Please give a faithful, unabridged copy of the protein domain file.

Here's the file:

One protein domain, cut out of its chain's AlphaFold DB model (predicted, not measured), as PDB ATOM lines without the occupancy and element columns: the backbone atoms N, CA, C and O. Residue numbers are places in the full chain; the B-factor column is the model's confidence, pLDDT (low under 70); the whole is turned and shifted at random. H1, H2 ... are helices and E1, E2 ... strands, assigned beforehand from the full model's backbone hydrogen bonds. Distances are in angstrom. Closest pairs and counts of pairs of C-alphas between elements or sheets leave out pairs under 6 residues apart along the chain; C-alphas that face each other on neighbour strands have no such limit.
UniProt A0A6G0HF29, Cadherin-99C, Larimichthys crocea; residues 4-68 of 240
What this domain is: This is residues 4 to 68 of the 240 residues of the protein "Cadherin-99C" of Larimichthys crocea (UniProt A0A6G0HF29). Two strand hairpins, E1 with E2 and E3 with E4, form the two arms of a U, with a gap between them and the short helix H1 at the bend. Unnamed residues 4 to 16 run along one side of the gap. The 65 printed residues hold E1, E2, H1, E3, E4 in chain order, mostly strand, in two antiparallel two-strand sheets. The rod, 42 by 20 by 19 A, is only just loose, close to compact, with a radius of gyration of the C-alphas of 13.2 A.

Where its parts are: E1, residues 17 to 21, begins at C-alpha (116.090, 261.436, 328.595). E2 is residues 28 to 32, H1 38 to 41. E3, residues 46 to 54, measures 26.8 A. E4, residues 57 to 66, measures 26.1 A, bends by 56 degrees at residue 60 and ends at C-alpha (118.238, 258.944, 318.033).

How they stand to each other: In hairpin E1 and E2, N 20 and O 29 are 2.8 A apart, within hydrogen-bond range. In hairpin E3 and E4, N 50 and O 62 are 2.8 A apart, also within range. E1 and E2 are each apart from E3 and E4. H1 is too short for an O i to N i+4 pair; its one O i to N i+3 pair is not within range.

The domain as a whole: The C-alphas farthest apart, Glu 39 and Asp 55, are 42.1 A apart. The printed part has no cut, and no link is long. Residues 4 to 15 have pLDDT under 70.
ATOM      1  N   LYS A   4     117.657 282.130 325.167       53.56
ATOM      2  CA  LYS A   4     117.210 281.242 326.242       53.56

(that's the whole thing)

One protein domain, cut out of its chain's AlphaFold DB model (predicted, not measured), as PDB ATOM lines without the occupancy and element columns: the backbone atoms N, CA, C and O. Residue numbers are places in the full chain; the B-factor column is the model's confidence, pLDDT (low under 70); the whole is turned and shifted at random. H1, H2 ... are helices and E1, E2 ... strands, assigned beforehand from the full model's backbone hydrogen bonds. Distances are in angstrom. Closest pairs and counts of pairs of C-alphas between elements or sheets leave out pairs under 6 residues apart along the chain; C-alphas that face each other on neighbour strands have no such limit.
UniProt A0A6G0HF29, Cadherin-99C, Larimichthys crocea; residues 4-68 of 240
What this domain is: This is residues 4 to 68 of the 240 residues of the protein "Cadherin-99C" of Larimichthys crocea (UniProt A0A6G0HF29). Two strand hairpins, E1 with E2 and E3 with E4, form the two arms of a U, with a gap between them and the short helix H1 at the bend. Unnamed residues 4 to 16 run along one side of the gap. The 65 printed residues hold E1, E2, H1, E3, E4 in chain order, mostly strand, in two antiparallel two-strand sheets. The rod, 42 by 20 by 19 A, is only just loose, close to compact, with a radius of gyration of the C-alphas of 13.2 A.

Where its parts are: E1, residues 17 to 21, begins at C-alpha (116.090, 261.436, 328.595). E2 is residues 28 to 32, H1 38 to 41. E3, residues 46 to 54, measures 26.8 A. E4, residues 57 to 66, measures 26.1 A, bends by 56 degrees at residue 60 and ends at C-alpha (118.238, 258.944, 318.033).

How they stand to each other: In hairpin E1 and E2, N 20 and O 29 are 2.8 A apart, within hydrogen-bond range. In hairpin E3 and E4, N 50 and O 62 are 2.8 A apart, also within range. E1 and E2 are each apart from E3 and E4. H1 is too short for an O i to N i+4 pair; its one O i to N i+3 pair is not within range.

The domain as a whole: The C-alphas farthest apart, Glu 39 and Asp 55, are 42.1 A apart. The printed part has no cut, and no link is long. Residues 4 to 15 have pLDDT under 70.
ATOM      1  N   LYS A   4     117.657 282.130 325.167       53.56
ATOM      2  CA  LYS A   4     117.210 281.242 326.242       53.56